7 Tips on Coping with Divorce


The break up of a relationship can be an incredibly difficult and stressful time for most. We embark on a grieving process, with all of the doubts and emotions that this entails.  The practicalities of a divorce can add an extra pressure that, under already tense circumstances, does nothing to ease feelings of stress. Here are some basic tips that we hope shall help you to keep strong, stay calm and give you the space you need to take care of yourself.

The Legal Stuff 

Hire a legal professional. These people have undergone years of training and experience in the field, and they have only your best interests at heart: trust them. Allow them to deal with the niggling ins and outs, whilst you concentrate on taking care of yourself. Likewise, do not feel under any pressure to sign or agree to things you are unsure of. Read things through first with your legal representative, and listen to their advice: it is what they are there for.

Be Kind to Yourself 

We can only process so much mental and emotional information at one time. Sometimes as women we can demand so much of ourselves – a familiar issue to many of us will be that drive to both excel in the workplace and also embody the perfect mother – and we can feel a sting of disappointment if we fall short. Now is the time to let yourself of the hook. Imagine a close friend of yours is going through a divorce and is confiding her concerns to you, describing how she seems to be lagging behind on assignments or can’t keep on top of things at home. What advice would you give her? Would you tell her she was right to beat herself up, or would you comfort her and tell her to give herself a break? Treat yourself with the same love and understanding you would give to a friend.

Grieve 

Emotions are what make us human: they are the flags which let us know whether something is good or bad for us, and they are the cathartic release through which we process our experiences. We all need to let go and give ourselves up to those emotions sometimes, although this can be easier said than done. If we feel we have to carry on with our normal everyday lives we may try to keep things as contained as possible, in the fear we’ll simply unravel. Well, you won’t. If you are struggling to connect to your feelings because of this, then try giving yourself an hour every day in which you can cry, scream and rant if you want to. After the hour is up, treat yourself to a lovely hot scented bath, or eating a delicious meal. Beginning like this will show you that not only can you experience deep emotions without crumbling, but that normal life will continue afterwards, including all those wonderful little things that give you joy.

Explore your Emotions 

You may find yourself experiencing many different and conflicting emotions around the break up of a relationship. We can often feel rejected, angry, mournful or guilty, even after coming out of relationships in which we were not entirely happy. Keeping a journal can help as it provides an outlet for all our experiences without censure, and can also become a mirror for the grieving process, eventually illuminating just how far you have come since day one.

Share your Feelings 

You do not need to go through this alone. Confide in family and friends, allow them to help you and take the pressure off. We can sometimes worry about ‘burdening’ others with our feelings, telling ourselves that the ‘strong’ thing to do is to deal with it all inside. Challenge that voice by reminding yourself how good it can feel to help another or ease their woes. Recall a time that a close friend was able to cry on your shoulder, or an instance in which you were able to provide assistance to a family member during a time of crisis, and think about how valuable that made you feel. Opening up and asking for help gives those that you are close to the opportunity to feel useful.  If you are over burdening your loved ones, spread your need to talk more widely with a support group, a counselor or coach or with others you might meet at a Day of Women retreat.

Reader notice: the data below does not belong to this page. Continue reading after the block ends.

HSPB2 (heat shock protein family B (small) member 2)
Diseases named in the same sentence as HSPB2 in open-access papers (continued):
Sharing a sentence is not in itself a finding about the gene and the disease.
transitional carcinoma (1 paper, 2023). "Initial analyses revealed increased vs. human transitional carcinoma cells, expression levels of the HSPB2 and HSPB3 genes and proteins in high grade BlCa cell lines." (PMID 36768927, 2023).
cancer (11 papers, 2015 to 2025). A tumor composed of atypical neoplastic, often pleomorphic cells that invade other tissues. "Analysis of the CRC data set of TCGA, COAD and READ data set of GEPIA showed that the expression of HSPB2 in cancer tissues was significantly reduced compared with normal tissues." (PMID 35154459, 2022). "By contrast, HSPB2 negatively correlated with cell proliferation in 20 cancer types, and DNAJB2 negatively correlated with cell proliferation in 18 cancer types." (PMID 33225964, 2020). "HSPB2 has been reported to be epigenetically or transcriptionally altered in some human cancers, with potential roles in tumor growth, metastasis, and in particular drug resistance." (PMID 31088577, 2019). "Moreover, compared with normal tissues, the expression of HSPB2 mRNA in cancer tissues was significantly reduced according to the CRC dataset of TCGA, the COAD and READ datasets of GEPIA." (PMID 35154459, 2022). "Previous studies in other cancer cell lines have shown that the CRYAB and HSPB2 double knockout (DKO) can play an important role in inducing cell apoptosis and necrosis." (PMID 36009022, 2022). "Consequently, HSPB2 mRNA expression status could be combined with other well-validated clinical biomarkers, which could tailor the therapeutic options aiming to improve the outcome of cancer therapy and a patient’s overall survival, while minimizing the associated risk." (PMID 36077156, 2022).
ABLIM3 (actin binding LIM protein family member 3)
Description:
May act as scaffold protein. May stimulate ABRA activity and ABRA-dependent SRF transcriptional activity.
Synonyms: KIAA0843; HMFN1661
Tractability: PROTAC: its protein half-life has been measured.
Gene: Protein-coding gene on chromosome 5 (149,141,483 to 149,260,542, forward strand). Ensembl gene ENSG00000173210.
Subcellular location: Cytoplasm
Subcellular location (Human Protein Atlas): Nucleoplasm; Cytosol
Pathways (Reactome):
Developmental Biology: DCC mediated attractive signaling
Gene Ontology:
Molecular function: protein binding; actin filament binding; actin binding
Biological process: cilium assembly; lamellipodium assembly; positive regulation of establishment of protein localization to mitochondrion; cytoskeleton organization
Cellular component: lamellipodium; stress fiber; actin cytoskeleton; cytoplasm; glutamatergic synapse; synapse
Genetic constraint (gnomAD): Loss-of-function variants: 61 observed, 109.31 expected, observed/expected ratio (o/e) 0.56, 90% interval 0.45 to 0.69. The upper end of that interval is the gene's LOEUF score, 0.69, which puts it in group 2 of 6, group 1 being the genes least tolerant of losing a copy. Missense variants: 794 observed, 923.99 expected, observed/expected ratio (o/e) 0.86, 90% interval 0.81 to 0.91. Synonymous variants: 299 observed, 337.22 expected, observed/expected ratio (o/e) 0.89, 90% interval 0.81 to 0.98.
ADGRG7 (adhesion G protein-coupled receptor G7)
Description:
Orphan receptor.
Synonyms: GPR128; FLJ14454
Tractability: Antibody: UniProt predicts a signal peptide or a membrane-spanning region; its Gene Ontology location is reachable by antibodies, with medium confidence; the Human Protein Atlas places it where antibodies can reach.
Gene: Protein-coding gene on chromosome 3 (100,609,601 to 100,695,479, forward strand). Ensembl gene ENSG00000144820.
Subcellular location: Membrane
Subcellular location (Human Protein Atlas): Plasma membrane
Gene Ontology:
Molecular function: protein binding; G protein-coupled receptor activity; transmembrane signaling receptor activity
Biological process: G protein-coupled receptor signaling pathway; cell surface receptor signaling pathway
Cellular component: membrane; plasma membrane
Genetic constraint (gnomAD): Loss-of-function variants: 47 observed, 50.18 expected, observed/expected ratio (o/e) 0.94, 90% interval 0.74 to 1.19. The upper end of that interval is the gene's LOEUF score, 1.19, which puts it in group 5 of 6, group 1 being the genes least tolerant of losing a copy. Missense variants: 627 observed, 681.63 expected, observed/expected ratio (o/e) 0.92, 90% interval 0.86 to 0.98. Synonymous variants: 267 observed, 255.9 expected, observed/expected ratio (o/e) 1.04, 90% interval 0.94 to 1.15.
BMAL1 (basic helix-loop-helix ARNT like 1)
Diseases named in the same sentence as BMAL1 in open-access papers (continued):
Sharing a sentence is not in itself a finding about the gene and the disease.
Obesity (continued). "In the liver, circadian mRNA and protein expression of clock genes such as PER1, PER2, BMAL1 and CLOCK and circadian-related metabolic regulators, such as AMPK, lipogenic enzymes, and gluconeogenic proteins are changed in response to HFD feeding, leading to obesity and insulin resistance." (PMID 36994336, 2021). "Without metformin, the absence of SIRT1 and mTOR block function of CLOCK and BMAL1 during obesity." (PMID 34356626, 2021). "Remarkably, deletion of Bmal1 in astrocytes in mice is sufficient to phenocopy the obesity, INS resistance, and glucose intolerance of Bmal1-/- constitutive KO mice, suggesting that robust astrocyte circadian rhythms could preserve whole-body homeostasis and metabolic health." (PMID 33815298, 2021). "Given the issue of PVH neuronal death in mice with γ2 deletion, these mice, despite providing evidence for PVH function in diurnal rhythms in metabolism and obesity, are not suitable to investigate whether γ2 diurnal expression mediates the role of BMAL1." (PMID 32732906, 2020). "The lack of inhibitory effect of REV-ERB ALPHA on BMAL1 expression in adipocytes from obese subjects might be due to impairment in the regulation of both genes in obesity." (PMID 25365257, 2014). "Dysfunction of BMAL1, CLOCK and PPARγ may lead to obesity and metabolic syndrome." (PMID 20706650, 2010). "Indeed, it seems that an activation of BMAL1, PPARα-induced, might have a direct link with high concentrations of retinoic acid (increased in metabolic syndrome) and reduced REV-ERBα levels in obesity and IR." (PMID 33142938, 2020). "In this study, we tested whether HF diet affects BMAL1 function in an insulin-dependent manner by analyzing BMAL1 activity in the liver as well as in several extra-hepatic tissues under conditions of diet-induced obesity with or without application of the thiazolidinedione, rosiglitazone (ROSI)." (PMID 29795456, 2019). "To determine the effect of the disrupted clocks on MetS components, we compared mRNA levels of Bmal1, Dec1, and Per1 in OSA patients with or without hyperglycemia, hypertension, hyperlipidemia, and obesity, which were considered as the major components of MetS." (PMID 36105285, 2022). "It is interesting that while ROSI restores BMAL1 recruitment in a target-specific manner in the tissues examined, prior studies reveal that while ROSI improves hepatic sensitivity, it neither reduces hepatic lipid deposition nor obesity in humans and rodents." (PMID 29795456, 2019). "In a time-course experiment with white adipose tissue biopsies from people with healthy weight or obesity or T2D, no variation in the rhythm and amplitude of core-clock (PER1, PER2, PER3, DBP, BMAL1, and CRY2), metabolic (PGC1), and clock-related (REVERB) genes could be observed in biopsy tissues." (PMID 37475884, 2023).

Use Your Time for You 

When a relationship ends we may struggle to come to terms with the loss of immediate companionship, or of the presence of that person with whom we shared our past history. It may be too difficult to take part in activities you both enjoyed, or to visit places you spent time in together. However, we can sometimes become so absorbed in a relationship that the singular, personal dreams we have become sidelined. Use this time to try new things. Perhaps you have always wanted to learn how to cook authentic Indian food from scratch, or have had an idea for a short story burning in the back of your mind. Give them a go! Make arrangements to see old friends that you may have lost contact with, or take up social activities you’ve never tried before and make new friends with shared interests. Soon you may find that you have never been busier, or more satisfied with life.

Look to the Future 

The most saddening aspect of a relationship’s end can sometimes be mourning the plans that were made for the future, or the hopes and dreams of how things would one day be. Especially at the beginning of the grieving process, our minds can become consumed with repetitive thoughts like these. This will change, with time. You will move on, and over time new hopes and dreams will appear where the old ones used to be. Life can take us on very unpredictable journeys, so keep yourself open to new possibilities and pathways. Often, with the benefit of hindsight, we will look back and realise that the happiness we have now wouldn’t have been possible without a change that occurred in our past, no matter how painful that change might have been at the time.

 

 

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